Six months ago there was much discussion about Australia being a food bowl to the many millions of people in Asia. Nary a word was spent on the same topic on Sunday evening. Perhaps debates two and three will cover these topics.

Leading rangeland conservationist Allan Svory was in Orange and Dubbo last week and made this telling point: “Every human endeavour is dependent on agriculture, there is nothing more important in our lives.”

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PREMIER SUPPORTS RENEWABLE ENERGY: Labor candidate Eddie Hughes and South Australian Premier Jay Weatherill stand among the components of wind turbines that will be constructed in Whyalla and transported to the Snowtown II Wind Tower Project.South Australia’s largest wind farm has turned to Whyalla manufacturers to help power its turbines.
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The wind tower project is a collaboration between the state government, global technology company Siemens, which is building the wind farm and local manufacturer E&A Contractors.

The first locally-built tower for the Snowtown II wind farm is near completion at the E&A Whyalla plant.

The state government contributed $2 million towards upgrading the E&A Whyalla plant, which led to the company securing the project.

Premier Jay Weatherill, who toured the E&A plant last week said the project demonstrated South Australia’s ability to participate in major technically complex projects using local capabilities.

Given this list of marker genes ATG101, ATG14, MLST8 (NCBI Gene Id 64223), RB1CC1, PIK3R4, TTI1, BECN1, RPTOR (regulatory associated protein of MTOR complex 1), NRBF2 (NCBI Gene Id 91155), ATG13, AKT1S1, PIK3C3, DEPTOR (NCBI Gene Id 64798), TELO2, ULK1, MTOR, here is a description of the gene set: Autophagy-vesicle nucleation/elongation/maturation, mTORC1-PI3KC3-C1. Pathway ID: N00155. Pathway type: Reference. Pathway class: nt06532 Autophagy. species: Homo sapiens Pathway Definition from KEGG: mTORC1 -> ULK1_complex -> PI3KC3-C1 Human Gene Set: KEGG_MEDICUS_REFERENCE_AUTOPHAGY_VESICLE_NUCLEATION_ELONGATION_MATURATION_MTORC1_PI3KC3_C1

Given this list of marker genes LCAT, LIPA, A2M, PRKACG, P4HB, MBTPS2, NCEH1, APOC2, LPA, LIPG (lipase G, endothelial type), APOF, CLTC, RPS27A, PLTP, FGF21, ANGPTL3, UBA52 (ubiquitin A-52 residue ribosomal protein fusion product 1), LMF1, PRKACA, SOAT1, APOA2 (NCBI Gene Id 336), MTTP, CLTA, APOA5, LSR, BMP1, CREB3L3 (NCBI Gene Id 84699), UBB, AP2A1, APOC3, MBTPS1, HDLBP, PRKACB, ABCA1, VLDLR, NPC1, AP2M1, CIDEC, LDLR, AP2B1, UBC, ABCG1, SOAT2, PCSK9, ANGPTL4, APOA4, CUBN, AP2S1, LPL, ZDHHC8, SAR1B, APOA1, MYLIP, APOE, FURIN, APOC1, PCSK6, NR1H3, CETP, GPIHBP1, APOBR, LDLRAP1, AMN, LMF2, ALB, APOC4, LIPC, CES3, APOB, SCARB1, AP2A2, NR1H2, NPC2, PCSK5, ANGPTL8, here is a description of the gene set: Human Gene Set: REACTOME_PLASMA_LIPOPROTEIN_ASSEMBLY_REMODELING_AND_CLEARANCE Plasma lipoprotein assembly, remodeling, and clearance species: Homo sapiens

“This is a great example of how we can make things locally for major projects, working in collaboration with local companies like Siemens,” Mr Weatherill said.

“About 20 of the 90 towers for the Snowtown II wind farm are being made here at E&A Contractors in Whyalla and I am pleased to be commissioning the first one today.

“The project is supporting our economy with 120 local jobs and it is a great vote of confidence in our advanced manufacturing capabilities.”

Mr Weatherill spoke of Whyalla and the manufacturing renaissance that this project could bring to the city and other regional towns in South Australia.

“I think it’s a wonderful opportunity for towns like this that have had such a strong manufacturing past to actually have an advanced manufacturing future,” Mr Weatherill said.

“Looking at technologies of the futures such as renewable energy gives us a fantastic set of opportunities for people to be able to work in interesting, well-paid , sustainable jobs.”